Light and Supportive, Saucony’s Versatile Freedom Crossport Is My New Run-to-Gym Shoe

Photo: Saucony
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Even though I live a mile away from the gym (and I kinda hate driving), the run-to-workout strategy has always felt somewhat unattainable. Why? What I look for in running shoes—even for a short distance—is almost exactly the opposite from what I look for in shoes to lift weights or take a HIIT class.

Like many runners, I love a high stack of foam to cushion my ride (rocker bottom? even better!). But the idea of lifting a single weight in such a shoe is enough to make most trainers cringe: For strength training, you usually want minimal cushion and a flat bottom for stability, plus a wide toe-box so your toes can splay and ground into the floor when lifting.

Sure, brands have released plenty of shoes over the years aimed to be versatile enough to take you from running to cross-training. But only one thus far has me jogging to my local gym for BODYPUMP, jogging home, then squeezing in another mile or two because I don’t feel like stopping. That’s Saucony’s new Freedom Crossport ($150), a shoe designed for both the roads and the gym.

Saucony Freedom Crossport — $150.00

Sizes: 5-12
Widths: Medium only
Category: Neutral
Heel-to-toe drop: 4 mm
Weight: 7.4 oz
Sustainability: This model is vegan, and made with recycled materials


  • Versatile designs allows for running and strength training
  • Responsive, with a subtle rebound
  • Lightweight
  • Breathable
  • Snug, secure fit
  • Wide, stable toe box


  • Not a lot of cushion
  • Not as stable as traditional training shoes

What Saucony’s Freedom Crossport feels like to run in

No, the Freedom Crossports don’t have the cushy, running-on-clouds feeling that I usually love in a shoe. Though they do have a thin stack of the PWRRUN PB (the same foam that makes Saucony’s racing shoes so bouncy), I don’t really feel it. Instead the shoe feels quite firm and responsive, with a very subtle rebound.

I probably wouldn’t want to tackle a long distance without a bit more cushion, but I don’t mind the low stack and 4mm heel-to-toe offset for the shorter distances that I’ve been running in these shoes—mostly two miles round-trip to the gym, or on easy three- to four-mile runs. (On the softer surface of a treadmill, I notice the firmness of the shoe even less). Plus, it’s probably a good thing for a cushion-loving runner like me to have a more minimalist shoe in the rotation, since most podiatrists agree that variety is good for your feet.

I wasn’t sure how the shoe’s added stability for cross-training purposes (it has both lateral and medial guardrails) would feel on the run, but the Freedom Crossport is indeed a neutral shoe and feels like it.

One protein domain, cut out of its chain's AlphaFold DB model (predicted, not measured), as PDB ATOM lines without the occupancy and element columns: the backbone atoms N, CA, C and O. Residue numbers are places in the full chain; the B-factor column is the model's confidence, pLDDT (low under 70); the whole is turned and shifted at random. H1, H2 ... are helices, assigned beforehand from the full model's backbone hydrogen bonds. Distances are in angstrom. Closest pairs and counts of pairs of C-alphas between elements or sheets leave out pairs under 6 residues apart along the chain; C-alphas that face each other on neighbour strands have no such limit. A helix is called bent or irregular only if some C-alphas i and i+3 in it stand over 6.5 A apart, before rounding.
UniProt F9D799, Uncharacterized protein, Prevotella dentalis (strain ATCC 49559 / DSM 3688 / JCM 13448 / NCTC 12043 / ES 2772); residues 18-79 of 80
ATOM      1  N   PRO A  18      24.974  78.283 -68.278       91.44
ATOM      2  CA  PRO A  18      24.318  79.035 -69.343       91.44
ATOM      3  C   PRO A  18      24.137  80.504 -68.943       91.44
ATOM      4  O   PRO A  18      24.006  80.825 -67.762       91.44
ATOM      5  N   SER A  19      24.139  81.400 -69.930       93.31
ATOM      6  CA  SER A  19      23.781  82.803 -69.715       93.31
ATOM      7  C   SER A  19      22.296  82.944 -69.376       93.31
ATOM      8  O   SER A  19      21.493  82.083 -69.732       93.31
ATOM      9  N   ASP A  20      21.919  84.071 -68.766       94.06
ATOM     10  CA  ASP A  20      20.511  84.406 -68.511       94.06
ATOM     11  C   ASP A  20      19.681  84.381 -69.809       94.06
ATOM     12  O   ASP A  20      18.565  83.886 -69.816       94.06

Other features I appreciated on the run: The shoes are relatively lightweight at 7.4 ounces (light for a running shoe and very light for a cross-training shoe), and I found the upper’s mesh to be super breathable, and the sock-like fit to be snug and secure.

Photo: Lauren Wingenroth

Testing the Freedom Crossports at the gym

In addition to trying the shoes at several BODYPUMP classes (which involve a high number of repetitions with medium-to-light weights), I also tried the shoes at dance cardio classes at AKT, which have sections of weighted work as well as stepping and jumping up and down from a box. (I didn’t have the chance to go to Barry’s or Orangetheory in the shoes, but I think they’d excel in those treadmill-to-strength style classes.)

For the most part, I felt stable and supported in the Freedom Crossports during both of these types of workouts, with the wider platform offering a more solid base than a typical running shoe. The shoe really shined in plyometric work and explosive movement where I felt the responsive foam giving me that extra energy return.

In certain types of movement, though, the Freedom Crossport still felt very much like a running shoe: I wobbled a bit more than I’d have liked during balance exercises, for instance. And since the shoe still has a bit of curvature at the toe, it doesn’t allow for that sensation of pressing your toes into the floor that more serious weight lifters probably want.

Who the Freedom Crossports are right for

If you’re looking for a traditional running shoe or a traditional training shoe, you might want to look elsewhere. While the Freedom Crossport works just fine for both types of activities, the compromises it makes to be so versatile means it’s not quite perfect at either.

But if you’re like me and often find yourself in need of a shoe that can transition from running to other kinds of workouts, or you’re a casual runner/gym-goer and don’t want to invest in two separate shoes, the Freedom Crossports more than suffice.

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Our editors independently select these products. Making a purchase through our links may earn Well+Good a commission.

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